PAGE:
Back in 1994, they conceded six in a Cup tie at Vale Park, when they were utterly humbled and completely outclassed; now for 1994, read 2014.
Last night it was more like capital punishment than the Capital One Cup as Pools were comprehensively torn apart.
The six goals they conceded could have been doubled. And it’s not just the number of goals they shipped last night that was concerning, it was the manner in which they came.
Pools lost at Stevenage at the weekend in League Two, losing out to a physical team. Colin Cooper last night expected more of a footballing test and they were second best by a long way.
This wasn’t a League Two side visiting a League One club, the difference was more akin to Pools being pitched against a Premier League side in the next round, such was the chasing they were given.
Defensively inept, they failed to defend their box with any sort of authority. Boss Colin Cooper was shell-shocked.
“It’s not something I’m very proud of,’’ he said. “To defend an 18-yard box like that is not something we do and we have three days to get it sorted out for Saturday.
“You have to defend around the outside of your box, in front of your box and you have to defend inside your box and it doesn’t matter if you are playing international football or League Two football as in our case.
“Head it when it comes in, that’s the whole team implicated.
“We did start well, as we did on Saturday and were braver on the ball. But look at the first goal. The centre-half has a shot, Scott makes a save and their centre-forward reacts quicker to slot it in.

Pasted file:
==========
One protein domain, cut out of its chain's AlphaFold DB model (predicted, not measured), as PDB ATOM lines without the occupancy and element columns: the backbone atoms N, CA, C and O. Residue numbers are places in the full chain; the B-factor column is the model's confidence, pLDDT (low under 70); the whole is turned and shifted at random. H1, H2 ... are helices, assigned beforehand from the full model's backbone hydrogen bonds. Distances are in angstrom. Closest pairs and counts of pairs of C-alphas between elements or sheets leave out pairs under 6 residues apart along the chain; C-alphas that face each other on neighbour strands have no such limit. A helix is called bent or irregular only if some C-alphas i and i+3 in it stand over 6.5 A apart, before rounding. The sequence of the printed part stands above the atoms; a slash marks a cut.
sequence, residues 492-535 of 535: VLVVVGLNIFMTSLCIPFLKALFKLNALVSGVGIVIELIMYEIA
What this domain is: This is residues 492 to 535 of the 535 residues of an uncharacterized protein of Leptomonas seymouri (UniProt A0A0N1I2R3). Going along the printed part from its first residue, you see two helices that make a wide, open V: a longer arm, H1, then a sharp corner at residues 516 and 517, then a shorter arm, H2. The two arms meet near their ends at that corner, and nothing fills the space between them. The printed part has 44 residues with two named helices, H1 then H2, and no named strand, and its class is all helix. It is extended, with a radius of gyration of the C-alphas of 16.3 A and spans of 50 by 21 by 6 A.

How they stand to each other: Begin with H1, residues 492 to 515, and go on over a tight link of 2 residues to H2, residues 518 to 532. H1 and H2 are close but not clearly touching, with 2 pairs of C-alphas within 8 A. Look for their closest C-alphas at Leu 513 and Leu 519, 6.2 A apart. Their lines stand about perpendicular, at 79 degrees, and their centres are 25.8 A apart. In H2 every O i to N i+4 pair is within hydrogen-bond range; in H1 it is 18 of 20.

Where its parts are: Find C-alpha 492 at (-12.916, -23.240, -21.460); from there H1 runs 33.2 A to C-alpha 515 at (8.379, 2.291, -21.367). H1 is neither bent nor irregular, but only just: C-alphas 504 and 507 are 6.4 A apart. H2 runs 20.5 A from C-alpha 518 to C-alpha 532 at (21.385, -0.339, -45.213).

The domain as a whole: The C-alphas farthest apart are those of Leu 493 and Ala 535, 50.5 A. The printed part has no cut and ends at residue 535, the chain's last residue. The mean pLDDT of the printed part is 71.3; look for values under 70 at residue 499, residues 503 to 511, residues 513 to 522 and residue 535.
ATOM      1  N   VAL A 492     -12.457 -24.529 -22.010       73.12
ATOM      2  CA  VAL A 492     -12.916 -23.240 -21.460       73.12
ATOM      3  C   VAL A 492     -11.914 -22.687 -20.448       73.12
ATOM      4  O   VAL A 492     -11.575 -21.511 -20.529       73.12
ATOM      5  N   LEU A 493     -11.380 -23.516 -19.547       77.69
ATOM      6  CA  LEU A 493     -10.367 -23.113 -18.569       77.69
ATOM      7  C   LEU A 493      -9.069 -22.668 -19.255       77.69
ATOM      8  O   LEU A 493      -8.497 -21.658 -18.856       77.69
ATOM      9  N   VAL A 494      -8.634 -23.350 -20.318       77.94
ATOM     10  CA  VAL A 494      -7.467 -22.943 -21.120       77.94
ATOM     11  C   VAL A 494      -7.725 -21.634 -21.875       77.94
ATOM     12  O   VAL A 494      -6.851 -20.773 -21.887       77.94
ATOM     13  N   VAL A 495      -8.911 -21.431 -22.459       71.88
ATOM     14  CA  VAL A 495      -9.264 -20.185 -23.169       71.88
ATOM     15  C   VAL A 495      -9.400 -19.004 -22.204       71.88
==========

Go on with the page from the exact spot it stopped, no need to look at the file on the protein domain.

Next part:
“We score a nice goal and then again, defending in front of the box isn’t good enough. We are behind again, then a cross, another cross and another cross and we are down.
“I’m not going to highlight any individuals , but as an ex defender I look at it and know if you don’t stop crosses, shots and defend your area you are in trouble.
“We did get back into the game twice, but conceded quickly. We did play nice stuff in patches, but again it’s about defending your area.
“Anything we did is clouded over by not being able to defend our area.’’
Pools last conceded six when they were beaten in the FA Cup at Chesterfield. This was every bit humbling and more.
At least on that day, Pools knew they were a bad team, having just sacked manager Neal Cooper. This manager named Cooper couldn’t see this coming in his worst dreams.
Pools are supposed to be a side that keeps it tight at the back, yet striker Ben Williamson knocked in a ten-minute first-half hat-trick.
Scott Flinders spilled a speculative shot from distance and Williamson pounced.
But Pools levelled instantly. Jon Franks – one of three changes from the weekend – drilled in a low shot from 25 yards which bounced past keeper Sam Johnson.
Vale were soon ahead again. Tricky attacker Mark Marshall danced his way into the area and, with little resistance, teed up Williamson for number two.
His third came with a well-taken header – but one Pools should have deal with better. The cross was swung over from the left at pace from Chris Burchill, and with Flinders caught in no man’s land and Collins caught out, allowing Williamson to loop his header home.
Two goals to the good, it became a first-half exercise in keeping possession for Vale. It was too easy by far.
For Collins, it was a miserable return to the club he had previously served well.
Flinders made two saves as the half came to a close, saving from Tom Pope and stopping a tasty free-kick from James O’Connor.
Pools, to their credit, did show some much-needed spirit at the start of the second half.
Collins was pulled back in the penalty area and Neil Austin scored from the spot. Perhaps Pools did have a second chance of making a game of it now?
Instead, midfielder Michael Brown scored from close range, turning in a cross with a shoulder against his home-town club.
And Pope twice finished well to make it six. First he tapped in after Flinders pushed a shot into his path, before finishing with a deft header at the far post.